British Columbia

High court won't hear case about euthanized B.C. bear cub

The Supreme Court of Canada has refused to consider an appeal of a ruling that B.C. conservation officers have discretion when destroying wild animals.

Court rejects appeal of ruling giving conservation officers discretion to destroy animals

The orphaned black bear cub, pictured in May 2016, before it was destroyed by a conservation officer who deemed the animal could not be rehabilitated. (The Fur Bearers/Tiana Jackson/THE CANADIAN PRESS)

The Supreme Court of Canada will not hear a case about the authority of conservation officers to euthanize wildlife,  following the controversial death of an orphaned bear cub.

The high court refused Thursday to consider an appeal of a ruling that B.C. conservation officers have discretion when destroying wild animals.

Tiana Jackson discovered the black bear cub in 2016 and called a rehabilitation centre in Smithers, B.C., that was willing to accept the animal.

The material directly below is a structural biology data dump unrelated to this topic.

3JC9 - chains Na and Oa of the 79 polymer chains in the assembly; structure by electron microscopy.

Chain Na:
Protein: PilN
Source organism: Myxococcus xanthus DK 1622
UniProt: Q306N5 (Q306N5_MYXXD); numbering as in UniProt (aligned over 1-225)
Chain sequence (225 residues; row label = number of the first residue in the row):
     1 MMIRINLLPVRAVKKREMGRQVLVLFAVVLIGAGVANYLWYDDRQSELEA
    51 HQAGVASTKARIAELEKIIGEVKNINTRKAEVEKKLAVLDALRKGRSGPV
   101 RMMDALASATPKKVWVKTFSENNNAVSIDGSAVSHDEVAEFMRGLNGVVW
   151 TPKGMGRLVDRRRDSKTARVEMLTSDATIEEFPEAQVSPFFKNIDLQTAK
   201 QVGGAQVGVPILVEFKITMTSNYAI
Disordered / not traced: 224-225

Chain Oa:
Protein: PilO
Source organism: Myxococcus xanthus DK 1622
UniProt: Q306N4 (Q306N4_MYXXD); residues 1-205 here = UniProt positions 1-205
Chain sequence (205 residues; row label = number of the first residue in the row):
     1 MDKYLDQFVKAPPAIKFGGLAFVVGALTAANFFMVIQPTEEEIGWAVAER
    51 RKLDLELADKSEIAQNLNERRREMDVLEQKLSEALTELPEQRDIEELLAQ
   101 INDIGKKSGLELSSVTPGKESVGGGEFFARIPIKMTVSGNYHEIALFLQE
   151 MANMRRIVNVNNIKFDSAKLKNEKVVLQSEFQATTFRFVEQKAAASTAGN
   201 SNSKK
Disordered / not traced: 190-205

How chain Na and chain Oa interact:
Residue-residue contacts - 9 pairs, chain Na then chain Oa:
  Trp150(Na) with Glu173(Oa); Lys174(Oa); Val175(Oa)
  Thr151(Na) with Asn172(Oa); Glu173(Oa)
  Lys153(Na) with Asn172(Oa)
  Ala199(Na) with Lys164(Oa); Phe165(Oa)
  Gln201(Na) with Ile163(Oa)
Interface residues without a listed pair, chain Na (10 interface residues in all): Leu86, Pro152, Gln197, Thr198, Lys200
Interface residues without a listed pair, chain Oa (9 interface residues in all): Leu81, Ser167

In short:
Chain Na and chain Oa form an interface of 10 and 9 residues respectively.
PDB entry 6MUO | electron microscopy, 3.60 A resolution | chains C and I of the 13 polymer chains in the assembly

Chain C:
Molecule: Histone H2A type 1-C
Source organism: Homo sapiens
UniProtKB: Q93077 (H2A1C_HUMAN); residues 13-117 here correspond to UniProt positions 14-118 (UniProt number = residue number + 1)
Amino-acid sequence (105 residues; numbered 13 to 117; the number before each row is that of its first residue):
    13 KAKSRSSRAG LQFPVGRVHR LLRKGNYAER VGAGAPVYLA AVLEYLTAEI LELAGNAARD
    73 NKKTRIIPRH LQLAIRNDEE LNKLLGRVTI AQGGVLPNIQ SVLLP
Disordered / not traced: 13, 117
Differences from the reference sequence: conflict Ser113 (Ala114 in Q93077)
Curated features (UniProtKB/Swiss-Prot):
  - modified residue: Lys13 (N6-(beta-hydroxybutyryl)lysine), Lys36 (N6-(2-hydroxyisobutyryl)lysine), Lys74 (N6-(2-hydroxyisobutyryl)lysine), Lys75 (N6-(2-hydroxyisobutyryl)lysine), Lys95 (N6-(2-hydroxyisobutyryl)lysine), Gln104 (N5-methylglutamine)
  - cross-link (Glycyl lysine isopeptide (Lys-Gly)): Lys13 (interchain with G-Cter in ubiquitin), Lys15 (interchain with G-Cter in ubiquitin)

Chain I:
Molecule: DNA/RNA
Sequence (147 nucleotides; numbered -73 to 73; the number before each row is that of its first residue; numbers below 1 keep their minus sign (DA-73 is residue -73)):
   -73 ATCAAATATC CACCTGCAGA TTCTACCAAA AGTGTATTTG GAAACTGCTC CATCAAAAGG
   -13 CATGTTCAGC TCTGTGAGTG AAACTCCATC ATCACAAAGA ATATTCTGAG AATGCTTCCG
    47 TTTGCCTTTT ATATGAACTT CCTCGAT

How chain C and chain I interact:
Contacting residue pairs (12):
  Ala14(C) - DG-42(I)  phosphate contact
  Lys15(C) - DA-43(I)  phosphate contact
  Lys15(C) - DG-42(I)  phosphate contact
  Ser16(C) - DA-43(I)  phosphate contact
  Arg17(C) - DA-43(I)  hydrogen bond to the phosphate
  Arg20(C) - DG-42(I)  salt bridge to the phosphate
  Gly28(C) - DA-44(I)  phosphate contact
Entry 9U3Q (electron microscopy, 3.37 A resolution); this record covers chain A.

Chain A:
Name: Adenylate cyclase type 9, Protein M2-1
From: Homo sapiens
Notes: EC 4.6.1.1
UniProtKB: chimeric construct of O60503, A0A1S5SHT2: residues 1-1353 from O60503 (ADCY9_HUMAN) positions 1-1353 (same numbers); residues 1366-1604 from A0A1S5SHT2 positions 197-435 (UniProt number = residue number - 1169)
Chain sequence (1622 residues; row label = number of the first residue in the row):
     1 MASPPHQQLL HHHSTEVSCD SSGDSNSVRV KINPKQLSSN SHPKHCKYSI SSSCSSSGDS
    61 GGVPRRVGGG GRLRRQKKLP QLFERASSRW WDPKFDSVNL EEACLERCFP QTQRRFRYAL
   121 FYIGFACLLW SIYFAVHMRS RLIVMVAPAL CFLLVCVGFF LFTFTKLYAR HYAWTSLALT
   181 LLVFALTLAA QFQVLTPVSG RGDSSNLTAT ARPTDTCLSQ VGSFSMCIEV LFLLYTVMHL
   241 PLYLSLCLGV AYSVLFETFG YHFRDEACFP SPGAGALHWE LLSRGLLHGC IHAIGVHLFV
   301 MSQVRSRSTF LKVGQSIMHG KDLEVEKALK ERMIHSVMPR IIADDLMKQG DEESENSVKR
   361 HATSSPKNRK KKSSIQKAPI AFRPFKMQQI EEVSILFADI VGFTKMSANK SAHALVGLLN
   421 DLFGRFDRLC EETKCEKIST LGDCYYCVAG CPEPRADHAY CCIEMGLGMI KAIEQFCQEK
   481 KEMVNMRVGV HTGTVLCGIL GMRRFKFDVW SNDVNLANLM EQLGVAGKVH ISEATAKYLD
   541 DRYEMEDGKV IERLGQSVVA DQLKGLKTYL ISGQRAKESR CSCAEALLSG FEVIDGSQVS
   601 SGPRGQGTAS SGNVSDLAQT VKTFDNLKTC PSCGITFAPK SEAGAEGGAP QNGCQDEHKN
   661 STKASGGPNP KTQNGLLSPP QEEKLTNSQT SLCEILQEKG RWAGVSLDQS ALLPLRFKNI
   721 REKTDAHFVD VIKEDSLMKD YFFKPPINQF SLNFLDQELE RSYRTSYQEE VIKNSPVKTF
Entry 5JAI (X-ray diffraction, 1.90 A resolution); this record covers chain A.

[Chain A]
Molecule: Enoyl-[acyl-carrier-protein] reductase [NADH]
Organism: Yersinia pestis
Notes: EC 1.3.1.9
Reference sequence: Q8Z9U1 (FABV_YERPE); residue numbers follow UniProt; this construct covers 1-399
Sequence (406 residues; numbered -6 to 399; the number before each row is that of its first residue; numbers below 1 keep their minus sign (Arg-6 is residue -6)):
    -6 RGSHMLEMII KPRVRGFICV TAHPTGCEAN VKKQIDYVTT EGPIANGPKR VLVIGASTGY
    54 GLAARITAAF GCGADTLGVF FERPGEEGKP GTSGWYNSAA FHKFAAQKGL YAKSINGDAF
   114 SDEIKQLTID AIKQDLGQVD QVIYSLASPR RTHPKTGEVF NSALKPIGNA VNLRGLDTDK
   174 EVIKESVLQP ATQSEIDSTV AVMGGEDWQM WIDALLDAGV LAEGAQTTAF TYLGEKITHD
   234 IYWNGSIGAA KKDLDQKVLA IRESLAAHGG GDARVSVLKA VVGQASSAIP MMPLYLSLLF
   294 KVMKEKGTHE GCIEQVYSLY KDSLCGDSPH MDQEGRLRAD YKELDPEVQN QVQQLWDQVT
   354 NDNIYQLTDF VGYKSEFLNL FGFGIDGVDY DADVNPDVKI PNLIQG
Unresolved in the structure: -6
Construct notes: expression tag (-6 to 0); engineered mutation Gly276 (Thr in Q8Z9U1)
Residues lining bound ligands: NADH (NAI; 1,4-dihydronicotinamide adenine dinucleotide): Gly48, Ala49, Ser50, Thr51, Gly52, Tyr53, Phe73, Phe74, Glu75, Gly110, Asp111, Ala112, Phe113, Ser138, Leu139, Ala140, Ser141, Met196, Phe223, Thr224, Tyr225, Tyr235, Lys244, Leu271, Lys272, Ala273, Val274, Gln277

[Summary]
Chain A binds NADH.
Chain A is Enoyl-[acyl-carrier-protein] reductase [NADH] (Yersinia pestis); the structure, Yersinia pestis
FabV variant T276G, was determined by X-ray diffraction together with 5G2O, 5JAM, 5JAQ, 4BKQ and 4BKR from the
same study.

A member of the provincial Conservation Officer Service examined the cub, decided it could not be rehabilitated and euthanized the animal.

Association filed original complaint

The Association for the Protection of Fur-Bearing Animals filed a complaint against the service on behalf of Jackson, arguing officers can kill wild animals only when they are likely to harm people, property, wildlife or habitat.

Senior officials of the conservation service dismissed the complaint and the B.C. courts turned down subsequent appeals, prompting the association to take its case to the Supreme Court.


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